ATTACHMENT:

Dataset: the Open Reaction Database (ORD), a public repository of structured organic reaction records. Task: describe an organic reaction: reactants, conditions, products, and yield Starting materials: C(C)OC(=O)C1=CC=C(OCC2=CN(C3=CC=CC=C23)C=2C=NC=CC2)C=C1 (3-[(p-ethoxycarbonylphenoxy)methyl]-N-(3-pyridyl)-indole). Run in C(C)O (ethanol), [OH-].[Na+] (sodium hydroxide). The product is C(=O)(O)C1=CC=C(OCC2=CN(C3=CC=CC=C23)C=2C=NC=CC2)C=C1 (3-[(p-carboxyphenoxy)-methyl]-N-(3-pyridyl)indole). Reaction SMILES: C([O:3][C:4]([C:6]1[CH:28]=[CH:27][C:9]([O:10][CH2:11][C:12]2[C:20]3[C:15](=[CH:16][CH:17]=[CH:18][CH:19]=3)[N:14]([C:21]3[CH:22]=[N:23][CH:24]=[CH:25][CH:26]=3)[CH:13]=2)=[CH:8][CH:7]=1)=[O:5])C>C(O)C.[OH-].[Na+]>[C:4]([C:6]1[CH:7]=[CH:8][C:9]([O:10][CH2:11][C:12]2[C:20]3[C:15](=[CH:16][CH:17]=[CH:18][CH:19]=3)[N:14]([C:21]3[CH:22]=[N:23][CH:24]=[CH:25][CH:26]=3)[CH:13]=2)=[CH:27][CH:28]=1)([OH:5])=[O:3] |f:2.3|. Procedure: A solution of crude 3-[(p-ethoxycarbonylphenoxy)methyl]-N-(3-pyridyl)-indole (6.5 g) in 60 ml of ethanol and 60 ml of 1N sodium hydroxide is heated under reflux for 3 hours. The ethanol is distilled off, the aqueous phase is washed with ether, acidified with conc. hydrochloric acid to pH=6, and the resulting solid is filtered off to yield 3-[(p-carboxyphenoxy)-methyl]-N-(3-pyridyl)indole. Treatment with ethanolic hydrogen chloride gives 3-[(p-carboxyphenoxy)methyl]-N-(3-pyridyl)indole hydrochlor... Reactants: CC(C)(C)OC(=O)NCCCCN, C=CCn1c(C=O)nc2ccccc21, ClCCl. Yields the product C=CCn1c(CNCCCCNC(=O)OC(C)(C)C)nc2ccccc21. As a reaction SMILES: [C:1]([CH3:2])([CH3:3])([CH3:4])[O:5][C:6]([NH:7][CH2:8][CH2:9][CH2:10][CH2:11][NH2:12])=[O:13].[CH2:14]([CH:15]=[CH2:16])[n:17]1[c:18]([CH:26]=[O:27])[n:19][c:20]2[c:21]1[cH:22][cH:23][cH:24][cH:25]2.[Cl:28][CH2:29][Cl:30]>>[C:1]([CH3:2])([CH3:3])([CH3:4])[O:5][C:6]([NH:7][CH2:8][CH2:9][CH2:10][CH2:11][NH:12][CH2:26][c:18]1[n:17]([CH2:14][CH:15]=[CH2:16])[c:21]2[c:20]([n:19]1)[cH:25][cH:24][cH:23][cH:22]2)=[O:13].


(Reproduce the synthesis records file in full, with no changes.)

Dataset: the Open Reaction Database (ORD), a public repository of structured organic reaction records. Task: describe an organic reaction: reactants, conditions, products, and yield Starting materials: C(C)OC(=O)C1=CC=C(OCC2=CN(C3=CC=CC=C23)C=2C=NC=CC2)C=C1 (3-[(p-ethoxycarbonylphenoxy)methyl]-N-(3-pyridyl)-indole). Run in C(C)O (ethanol), [OH-].[Na+] (sodium hydroxide). The product is C(=O)(O)C1=CC=C(OCC2=CN(C3=CC=CC=C23)C=2C=NC=CC2)C=C1 (3-[(p-carboxyphenoxy)-methyl]-N-(3-pyridyl)indole). Reaction SMILES: C([O:3][C:4]([C:6]1[CH:28]=[CH:27][C:9]([O:10][CH2:11][C:12]2[C:20]3[C:15](=[CH:16][CH:17]=[CH:18][CH:19]=3)[N:14]([C:21]3[CH:22]=[N:23][CH:24]=[CH:25][CH:26]=3)[CH:13]=2)=[CH:8][CH:7]=1)=[O:5])C>C(O)C.[OH-].[Na+]>[C:4]([C:6]1[CH:7]=[CH:8][C:9]([O:10][CH2:11][C:12]2[C:20]3[C:15](=[CH:16][CH:17]=[CH:18][CH:19]=3)[N:14]([C:21]3[CH:22]=[N:23][CH:24]=[CH:25][CH:26]=3)[CH:13]=2)=[CH:27][CH:28]=1)([OH:5])=[O:3] |f:2.3|. Procedure: A solution of crude 3-[(p-ethoxycarbonylphenoxy)methyl]-N-(3-pyridyl)-indole (6.5 g) in 60 ml of ethanol and 60 ml of 1N sodium hydroxide is heated under reflux for 3 hours. The ethanol is distilled off, the aqueous phase is washed with ether, acidified with conc. hydrochloric acid to pH=6, and the resulting solid is filtered off to yield 3-[(p-carboxyphenoxy)-methyl]-N-(3-pyridyl)indole. Treatment with ethanolic hydrogen chloride gives 3-[(p-carboxyphenoxy)methyl]-N-(3-pyridyl)indole hydrochlor... Reactants: CC(C)(C)OC(=O)NCCCCN, C=CCn1c(C=O)nc2ccccc21, ClCCl. Yields the product C=CCn1c(CNCCCCNC(=O)OC(C)(C)C)nc2ccccc21. As a reaction SMILES: [C:1]([CH3:2])([CH3:3])([CH3:4])[O:5][C:6]([NH:7][CH2:8][CH2:9][CH2:10][CH2:11][NH2:12])=[O:13].[CH2:14]([CH:15]=[CH2:16])[n:17]1[c:18]([CH:26]=[O:27])[n:19][c:20]2[c:21]1[cH:22][cH:23][cH:24][cH:25]2.[Cl:28][CH2:29][Cl:30]>>[C:1]([CH3:2])([CH3:3])([CH3:4])[O:5][C:6]([NH:7][CH2:8][CH2:9][CH2:10][CH2:11][NH:12][CH2:26][c:18]1[n:17]([CH2:14][CH:15]=[CH2:16])[c:21]2[c:20]([n:19]1)[cH:25][cH:24][cH:23][cH:22]2)=[O:13].